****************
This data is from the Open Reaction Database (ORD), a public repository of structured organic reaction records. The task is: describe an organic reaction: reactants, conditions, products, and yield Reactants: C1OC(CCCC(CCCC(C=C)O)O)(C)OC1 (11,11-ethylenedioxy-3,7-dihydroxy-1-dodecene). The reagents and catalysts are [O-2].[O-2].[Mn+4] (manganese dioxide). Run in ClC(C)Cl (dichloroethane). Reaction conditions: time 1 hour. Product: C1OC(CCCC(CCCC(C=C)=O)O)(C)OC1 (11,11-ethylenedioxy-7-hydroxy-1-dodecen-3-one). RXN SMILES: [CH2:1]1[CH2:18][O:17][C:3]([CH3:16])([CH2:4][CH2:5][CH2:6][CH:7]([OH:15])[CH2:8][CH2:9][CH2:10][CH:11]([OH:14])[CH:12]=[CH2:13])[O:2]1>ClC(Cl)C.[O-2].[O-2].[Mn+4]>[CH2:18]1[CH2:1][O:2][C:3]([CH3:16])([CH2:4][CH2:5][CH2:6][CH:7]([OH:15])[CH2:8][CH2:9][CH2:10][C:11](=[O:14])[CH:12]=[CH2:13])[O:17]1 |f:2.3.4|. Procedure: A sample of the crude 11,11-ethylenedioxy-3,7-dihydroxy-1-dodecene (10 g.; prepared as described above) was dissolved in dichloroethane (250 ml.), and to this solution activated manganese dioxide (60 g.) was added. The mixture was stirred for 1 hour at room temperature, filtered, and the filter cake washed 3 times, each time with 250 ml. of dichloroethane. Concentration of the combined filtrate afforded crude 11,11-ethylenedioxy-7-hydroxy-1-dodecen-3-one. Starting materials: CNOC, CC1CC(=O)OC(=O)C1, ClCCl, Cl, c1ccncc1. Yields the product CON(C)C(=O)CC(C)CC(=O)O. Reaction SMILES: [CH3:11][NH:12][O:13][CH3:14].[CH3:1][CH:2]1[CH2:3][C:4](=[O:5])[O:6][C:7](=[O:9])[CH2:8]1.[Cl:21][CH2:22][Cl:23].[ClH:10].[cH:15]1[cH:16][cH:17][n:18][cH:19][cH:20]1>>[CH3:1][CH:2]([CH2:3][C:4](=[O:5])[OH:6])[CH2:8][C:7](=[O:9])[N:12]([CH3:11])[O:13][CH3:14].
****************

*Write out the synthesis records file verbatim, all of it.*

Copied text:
This data is from the Open Reaction Database (ORD), a public repository of structured organic reaction records. The task is: describe an organic reaction: reactants, conditions, products, and yield Reactants: C1OC(CCCC(CCCC(C=C)O)O)(C)OC1 (11,11-ethylenedioxy-3,7-dihydroxy-1-dodecene). The reagents and catalysts are [O-2].[O-2].[Mn+4] (manganese dioxide). Run in ClC(C)Cl (dichloroethane). Reaction conditions: time 1 hour. Product: C1OC(CCCC(CCCC(C=C)=O)O)(C)OC1 (11,11-ethylenedioxy-7-hydroxy-1-dodecen-3-one). RXN SMILES: [CH2:1]1[CH2:18][O:17][C:3]([CH3:16])([CH2:4][CH2:5][CH2:6][CH:7]([OH:15])[CH2:8][CH2:9][CH2:10][CH:11]([OH:14])[CH:12]=[CH2:13])[O:2]1>ClC(Cl)C.[O-2].[O-2].[Mn+4]>[CH2:18]1[CH2:1][O:2][C:3]([CH3:16])([CH2:4][CH2:5][CH2:6][CH:7]([OH:15])[CH2:8][CH2:9][CH2:10][C:11](=[O:14])[CH:12]=[CH2:13])[O:17]1 |f:2.3.4|. Procedure: A sample of the crude 11,11-ethylenedioxy-3,7-dihydroxy-1-dodecene (10 g.; prepared as described above) was dissolved in dichloroethane (250 ml.), and to this solution activated manganese dioxide (60 g.) was added. The mixture was stirred for 1 hour at room temperature, filtered, and the filter cake washed 3 times, each time with 250 ml. of dichloroethane. Concentration of the combined filtrate afforded crude 11,11-ethylenedioxy-7-hydroxy-1-dodecen-3-one. Starting materials: CNOC, CC1CC(=O)OC(=O)C1, ClCCl, Cl, c1ccncc1. Yields the product CON(C)C(=O)CC(C)CC(=O)O. Reaction SMILES: [CH3:11][NH:12][O:13][CH3:14].[CH3:1][CH:2]1[CH2:3][C:4](=[O:5])[O:6][C:7](=[O:9])[CH2:8]1.[Cl:21][CH2:22][Cl:23].[ClH:10].[cH:15]1[cH:16][cH:17][n:18][cH:19][cH:20]1>>[CH3:1][CH:2]([CH2:3][C:4](=[O:5])[OH:6])[CH2:8][C:7](=[O:9])[N:12]([CH3:11])[O:13][CH3:14].